Q. We want to terminate a contract with a general contractor (GC). We have experienced payment issues with the GC since day one of a project. Every single pay application we send in, they manipulate without discussing with us, submit the lower number to owners on our behalf, and then come back and say, “Here is what you are getting paid.” As a lark, the GC’s project accountant moved a comma over and we got paid $4,200 instead of the $42,000 billed. They never mentioned it, and we never knew about the manipulation of our pay app until the lien release came at the lower number.
What makes matters worse is that it’s a prevailing wage job and they disregard our certified payrolls. These games go on every billing, and we are done dealing with them. We want out. Any ideas on how to terminate a contract with a GC would be appreciated.
—Trying to Break Free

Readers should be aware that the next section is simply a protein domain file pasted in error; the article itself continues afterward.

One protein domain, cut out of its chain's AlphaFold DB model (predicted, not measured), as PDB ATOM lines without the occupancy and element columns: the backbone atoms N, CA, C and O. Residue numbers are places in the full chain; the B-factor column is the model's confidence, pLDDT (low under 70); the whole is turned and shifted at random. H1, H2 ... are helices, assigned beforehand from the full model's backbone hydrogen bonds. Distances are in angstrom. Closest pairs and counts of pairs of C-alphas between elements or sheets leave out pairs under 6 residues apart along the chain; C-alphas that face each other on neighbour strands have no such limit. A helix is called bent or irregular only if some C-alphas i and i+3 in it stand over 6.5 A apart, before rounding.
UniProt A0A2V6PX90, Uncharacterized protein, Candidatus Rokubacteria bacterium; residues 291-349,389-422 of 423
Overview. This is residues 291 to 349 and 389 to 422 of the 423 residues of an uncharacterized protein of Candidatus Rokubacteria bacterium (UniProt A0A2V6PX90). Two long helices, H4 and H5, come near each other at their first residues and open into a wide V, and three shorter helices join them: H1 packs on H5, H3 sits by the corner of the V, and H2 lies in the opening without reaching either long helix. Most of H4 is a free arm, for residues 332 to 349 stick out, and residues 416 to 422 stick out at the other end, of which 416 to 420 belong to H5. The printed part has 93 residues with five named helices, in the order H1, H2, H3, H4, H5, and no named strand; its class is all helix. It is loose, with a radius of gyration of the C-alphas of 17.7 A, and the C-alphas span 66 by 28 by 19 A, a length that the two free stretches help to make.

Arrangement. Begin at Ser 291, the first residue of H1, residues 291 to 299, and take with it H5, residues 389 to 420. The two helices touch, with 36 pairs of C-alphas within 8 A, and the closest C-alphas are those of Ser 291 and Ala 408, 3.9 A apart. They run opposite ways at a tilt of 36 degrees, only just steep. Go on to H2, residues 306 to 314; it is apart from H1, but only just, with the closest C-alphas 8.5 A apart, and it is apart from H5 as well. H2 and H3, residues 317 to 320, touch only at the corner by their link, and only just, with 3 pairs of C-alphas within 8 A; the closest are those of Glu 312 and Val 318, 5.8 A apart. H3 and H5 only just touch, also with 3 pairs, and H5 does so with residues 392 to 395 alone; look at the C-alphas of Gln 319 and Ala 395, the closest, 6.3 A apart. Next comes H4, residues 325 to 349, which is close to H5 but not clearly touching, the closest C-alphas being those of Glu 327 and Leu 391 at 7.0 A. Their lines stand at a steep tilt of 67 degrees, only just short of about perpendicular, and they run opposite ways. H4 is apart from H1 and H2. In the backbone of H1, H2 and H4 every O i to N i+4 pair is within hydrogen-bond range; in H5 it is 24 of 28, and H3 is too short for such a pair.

A. “The first line of inquiry,” says attorney Norman Zlotnick of the Northfield-based firm Hyberg, White & Mann, “is to examine the contract between the GC and the reader. It may provide for mandatory mediation and/or arbitration in the event of a dispute. If so, its provisions must be followed. If there are no such provisions, the reader can advise the GC it is withdrawing from the job because of the GC’s blatant breach of contract, while at the same time filing suit for what the reader can prove it is owed. Unfortunately, this is the kind of case that usually ends up in litigation in court, unless, as I said above, the contract contains mandatory arbitration provisions. In any event, it usually ends up in litigation.”
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